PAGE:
Question of how high Lowe can go
Cullen must decide whether to be bold
How high can James Lowe go?
That is the question on everyone's lips in reaction to his Leinster debut.
The New Zealander, not good enough to be made an All Black, looks like a sure-fire Ireland international of the future.
And that is exactly why he was brought here on a three-year deal.
This is not a trite claim made on the evidence of his first PRO14 League hit out on a heavy pitch in Italy.
It is based on the body of work amassed through four years of Super Rugby with the Chiefs. His stunning strike rate of 25 tries from 52 appearances stands comparison with anyone in his homeland.
The snippets from Treviso revealed a natural poacher's instinct for his subtle line through the inside shoulder of wing Tommaso Benvenuti for his first try and the hitch-kick triggering his acceleration outside Marty Banks for the second.
It could even have been a hat-trick if scrum-half Luke McGrath had not been so keen to notch one for his collection.
That was born out of Jordan Larmour's magical offload and Lowe's appreciation for what was needed to put McGrath away.
As the scrum-half closed in on try-time, he felt a cramp in his hamstring, his speed ebb away and a voice in his ear.
All the while, the left wing had maintained his interest in the play and was eager for a second touch.
"I'm here, I'm here, I heard in my ear as he was, probably, walking beside me," laughed McGrath. It was Lowe at cruising speed looking for a return pass to take what would have been his second try in the 64th minute.
No need to worry, Noel Reid's wide ball provided enough space for that four minutes later.
The message from that one-on-one was that this man doesn't need to be put into space.
He can make defenders miss from a standing start.
What has McGrath made of Leinster's latest signing in the short tmie he has known him?
"He never stops talking on the pitch," said the scrum-half.
"He's brilliant. He's brought a massive enthusiasm to the squad.
"He loves playing the game. He's going to give it his all, the whole time."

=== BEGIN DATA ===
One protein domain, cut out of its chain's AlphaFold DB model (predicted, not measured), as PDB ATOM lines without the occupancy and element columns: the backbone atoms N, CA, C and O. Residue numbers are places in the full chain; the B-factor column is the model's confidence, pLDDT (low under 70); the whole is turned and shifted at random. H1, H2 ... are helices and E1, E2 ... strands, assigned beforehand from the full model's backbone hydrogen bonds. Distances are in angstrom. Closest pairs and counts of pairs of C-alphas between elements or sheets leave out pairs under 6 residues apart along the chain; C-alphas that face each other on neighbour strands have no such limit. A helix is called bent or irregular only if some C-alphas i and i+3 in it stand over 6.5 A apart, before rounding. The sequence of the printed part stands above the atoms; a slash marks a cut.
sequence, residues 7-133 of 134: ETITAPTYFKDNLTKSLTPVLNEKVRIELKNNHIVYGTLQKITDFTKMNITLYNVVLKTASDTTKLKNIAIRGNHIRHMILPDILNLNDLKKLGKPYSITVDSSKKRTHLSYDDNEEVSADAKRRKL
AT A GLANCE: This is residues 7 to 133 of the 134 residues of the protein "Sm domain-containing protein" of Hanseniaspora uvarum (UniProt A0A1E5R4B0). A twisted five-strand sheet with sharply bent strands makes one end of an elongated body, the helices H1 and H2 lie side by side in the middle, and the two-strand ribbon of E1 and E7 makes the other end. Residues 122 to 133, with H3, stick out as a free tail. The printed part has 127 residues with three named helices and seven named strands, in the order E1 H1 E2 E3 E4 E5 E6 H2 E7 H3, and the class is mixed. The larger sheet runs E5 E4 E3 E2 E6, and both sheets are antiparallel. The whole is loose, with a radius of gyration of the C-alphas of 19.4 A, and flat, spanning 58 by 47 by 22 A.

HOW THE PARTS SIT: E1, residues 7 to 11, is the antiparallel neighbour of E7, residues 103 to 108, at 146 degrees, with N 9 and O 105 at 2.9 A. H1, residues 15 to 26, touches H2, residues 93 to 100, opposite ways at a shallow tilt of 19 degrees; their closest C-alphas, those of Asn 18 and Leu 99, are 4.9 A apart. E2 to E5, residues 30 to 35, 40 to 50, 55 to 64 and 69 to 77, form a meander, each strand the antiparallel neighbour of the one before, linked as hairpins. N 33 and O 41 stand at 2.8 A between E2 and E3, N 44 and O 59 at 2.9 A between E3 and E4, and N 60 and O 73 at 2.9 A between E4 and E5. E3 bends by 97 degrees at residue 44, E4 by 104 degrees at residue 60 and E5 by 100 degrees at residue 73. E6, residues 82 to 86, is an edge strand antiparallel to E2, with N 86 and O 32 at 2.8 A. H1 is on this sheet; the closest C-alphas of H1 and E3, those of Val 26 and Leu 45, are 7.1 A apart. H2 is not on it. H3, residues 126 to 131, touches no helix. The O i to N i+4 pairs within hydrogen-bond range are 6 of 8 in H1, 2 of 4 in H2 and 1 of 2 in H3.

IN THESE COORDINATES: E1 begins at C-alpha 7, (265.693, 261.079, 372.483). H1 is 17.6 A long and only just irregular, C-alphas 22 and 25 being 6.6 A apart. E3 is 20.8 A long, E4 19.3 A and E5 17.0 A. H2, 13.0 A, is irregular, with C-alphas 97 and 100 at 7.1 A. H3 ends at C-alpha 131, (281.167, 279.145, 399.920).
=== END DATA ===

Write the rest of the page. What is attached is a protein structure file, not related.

The post-match song, a staple part of any debut diet, was entered into with typical gusto alongside partner-in-crime Vakh Abdaladze.
Apparently, the choice of weapon was a rap to rattle all eardrums.
Apparently, Lowe can rap as well off the field as he can on it.
Now, Leo Cullen and Stuart Lancaster have a decision to come to.
Leinster will make their way to the English champions Exeter for Sunday.
Never mind the exploits from last season, these Chiefs are in flying form right now.
They lead the Premiership with eight wins from ten rounds, winning five-in-a-row and all five at home.
Should Lowe be thrown straight into the cauldron of Sandy Park with just a few weeks of acclimatising to Leinster's ways and means?
"It's a selection headache for once," remarked backs coach Girvan Dempsey.
"For a while there, sessions-wise, we didn't have two full backlines because we'd so many injuries in the backs.
"Leo was going: 'They're a protected species, relax, we can't work them too hard because we're breaking down.'
"Thankfully, now the timing has come around at the right time. We've got near a full-deck. It's brilliant."
Leinster could have captain Isa Nacewa, Dave Kearney, Adam Byrne, Rory O'Loughlin, Larmour and Fergus McFadden vying for two shirts.
The reviews of Lowe the man are even more taking then the player.
"He's full of energy, absolutely full of energy," said Dempsey.
"He just bounces into the place in the morning and just loves the game.
"He loves training. He's vocal in meetings. He's happy to share and he's settled in really well."
This week can go one of two ways for Lowe.
Leinster can look to his game-breaking skills to open up what should be a gripping game.
Or, the coaches can take a more conservative view by going with someone with a better understanding of what Exeter will bring.
For pure rugby brilliance, there is nowhere you would go without Lowe.